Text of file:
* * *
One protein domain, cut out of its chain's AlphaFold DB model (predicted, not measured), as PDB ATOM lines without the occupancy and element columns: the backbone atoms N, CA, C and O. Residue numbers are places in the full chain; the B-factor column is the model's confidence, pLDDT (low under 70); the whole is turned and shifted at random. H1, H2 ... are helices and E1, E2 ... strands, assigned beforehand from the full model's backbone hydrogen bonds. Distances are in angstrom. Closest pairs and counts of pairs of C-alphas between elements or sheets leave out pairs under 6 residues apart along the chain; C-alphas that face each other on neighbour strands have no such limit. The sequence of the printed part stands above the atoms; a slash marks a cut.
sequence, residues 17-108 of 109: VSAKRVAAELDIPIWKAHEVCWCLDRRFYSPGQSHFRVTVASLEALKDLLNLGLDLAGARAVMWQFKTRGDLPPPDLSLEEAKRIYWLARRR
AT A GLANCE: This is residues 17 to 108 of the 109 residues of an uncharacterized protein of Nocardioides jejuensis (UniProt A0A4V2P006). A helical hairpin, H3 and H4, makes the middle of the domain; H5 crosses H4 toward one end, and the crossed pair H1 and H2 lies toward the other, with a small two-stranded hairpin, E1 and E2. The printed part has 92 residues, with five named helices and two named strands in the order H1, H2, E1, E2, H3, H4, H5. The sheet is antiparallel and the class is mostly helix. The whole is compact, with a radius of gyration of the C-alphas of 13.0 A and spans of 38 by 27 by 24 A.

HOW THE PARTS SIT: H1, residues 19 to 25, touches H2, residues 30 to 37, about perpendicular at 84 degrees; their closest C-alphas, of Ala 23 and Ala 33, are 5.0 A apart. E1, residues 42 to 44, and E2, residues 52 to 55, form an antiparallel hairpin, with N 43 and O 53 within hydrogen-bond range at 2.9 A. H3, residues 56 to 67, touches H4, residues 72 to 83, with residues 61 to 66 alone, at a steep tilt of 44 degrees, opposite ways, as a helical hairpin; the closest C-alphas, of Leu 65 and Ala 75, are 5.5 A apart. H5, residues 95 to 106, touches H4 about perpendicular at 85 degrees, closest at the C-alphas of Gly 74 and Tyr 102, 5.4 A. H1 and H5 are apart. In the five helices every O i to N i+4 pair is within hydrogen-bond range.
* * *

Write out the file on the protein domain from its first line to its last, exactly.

One protein domain, cut out of its chain's AlphaFold DB model (predicted, not measured), as PDB ATOM lines without the occupancy and element columns: the backbone atoms N, CA, C and O. Residue numbers are places in the full chain; the B-factor column is the model's confidence, pLDDT (low under 70); the whole is turned and shifted at random. H1, H2 ... are helices and E1, E2 ... strands, assigned beforehand from the full model's backbone hydrogen bonds. Distances are in angstrom. Closest pairs and counts of pairs of C-alphas between elements or sheets leave out pairs under 6 residues apart along the chain; C-alphas that face each other on neighbour strands have no such limit. The sequence of the printed part stands above the atoms; a slash marks a cut.
sequence, residues 17-108 of 109: VSAKRVAAELDIPIWKAHEVCWCLDRRFYSPGQSHFRVTVASLEALKDLLNLGLDLAGARAVMWQFKTRGDLPPPDLSLEEAKRIYWLARRR
AT A GLANCE: This is residues 17 to 108 of the 109 residues of an uncharacterized protein of Nocardioides jejuensis (UniProt A0A4V2P006). A helical hairpin, H3 and H4, makes the middle of the domain; H5 crosses H4 toward one end, and the crossed pair H1 and H2 lies toward the other, with a small two-stranded hairpin, E1 and E2. The printed part has 92 residues, with five named helices and two named strands in the order H1, H2, E1, E2, H3, H4, H5. The sheet is antiparallel and the class is mostly helix. The whole is compact, with a radius of gyration of the C-alphas of 13.0 A and spans of 38 by 27 by 24 A.

HOW THE PARTS SIT: H1, residues 19 to 25, touches H2, residues 30 to 37, about perpendicular at 84 degrees; their closest C-alphas, of Ala 23 and Ala 33, are 5.0 A apart. E1, residues 42 to 44, and E2, residues 52 to 55, form an antiparallel hairpin, with N 43 and O 53 within hydrogen-bond range at 2.9 A. H3, residues 56 to 67, touches H4, residues 72 to 83, with residues 61 to 66 alone, at a steep tilt of 44 degrees, opposite ways, as a helical hairpin; the closest C-alphas, of Leu 65 and Ala 75, are 5.5 A apart. H5, residues 95 to 106, touches H4 about perpendicular at 85 degrees, closest at the C-alphas of Gly 74 and Tyr 102, 5.4 A. H1 and H5 are apart. In the five helices every O i to N i+4 pair is within hydrogen-bond range.